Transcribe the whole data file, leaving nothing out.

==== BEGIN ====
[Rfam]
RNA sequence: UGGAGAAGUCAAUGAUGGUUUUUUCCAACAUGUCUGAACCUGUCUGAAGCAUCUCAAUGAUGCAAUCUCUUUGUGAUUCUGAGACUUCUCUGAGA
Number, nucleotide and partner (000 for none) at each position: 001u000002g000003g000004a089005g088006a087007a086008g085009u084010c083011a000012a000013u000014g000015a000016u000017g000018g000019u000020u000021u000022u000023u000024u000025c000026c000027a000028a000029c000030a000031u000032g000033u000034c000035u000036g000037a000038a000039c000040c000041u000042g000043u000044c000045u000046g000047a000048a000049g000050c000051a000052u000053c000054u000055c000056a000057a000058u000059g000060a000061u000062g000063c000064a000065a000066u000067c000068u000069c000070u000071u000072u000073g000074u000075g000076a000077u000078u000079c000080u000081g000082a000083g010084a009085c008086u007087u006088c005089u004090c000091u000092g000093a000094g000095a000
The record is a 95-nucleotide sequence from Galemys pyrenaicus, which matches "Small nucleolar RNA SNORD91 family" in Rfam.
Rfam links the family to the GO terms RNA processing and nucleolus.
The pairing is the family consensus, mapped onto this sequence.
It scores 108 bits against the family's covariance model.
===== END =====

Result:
[Rfam]
RNA sequence: UGGAGAAGUCAAUGAUGGUUUUUUCCAACAUGUCUGAACCUGUCUGAAGCAUCUCAAUGAUGCAAUCUCUUUGUGAUUCUGAGACUUCUCUGAGA
Number, nucleotide and partner (000 for none) at each position: 001u000002g000003g000004a089005g088006a087007a086008g085009u084010c083011a000012a000013u000014g000015a000016u000017g000018g000019u000020u000021u000022u000023u000024u000025c000026c000027a000028a000029c000030a000031u000032g000033u000034c000035u000036g000037a000038a000039c000040c000041u000042g000043u000044c000045u000046g000047a000048a000049g000050c000051a000052u000053c000054u000055c000056a000057a000058u000059g000060a000061u000062g000063c000064a000065a000066u000067c000068u000069c000070u000071u000072u000073g000074u000075g000076a000077u000078u000079c000080u000081g000082a000083g010084a009085c008086u007087u006088c005089u004090c000091u000092g000093a000094g000095a000
The record is a 95-nucleotide sequence from Galemys pyrenaicus, which matches "Small nucleolar RNA SNORD91 family" in Rfam.
Rfam links the family to the GO terms RNA processing and nucleolus.
The pairing is the family consensus, mapped onto this sequence.
It scores 108 bits against the family's covariance model.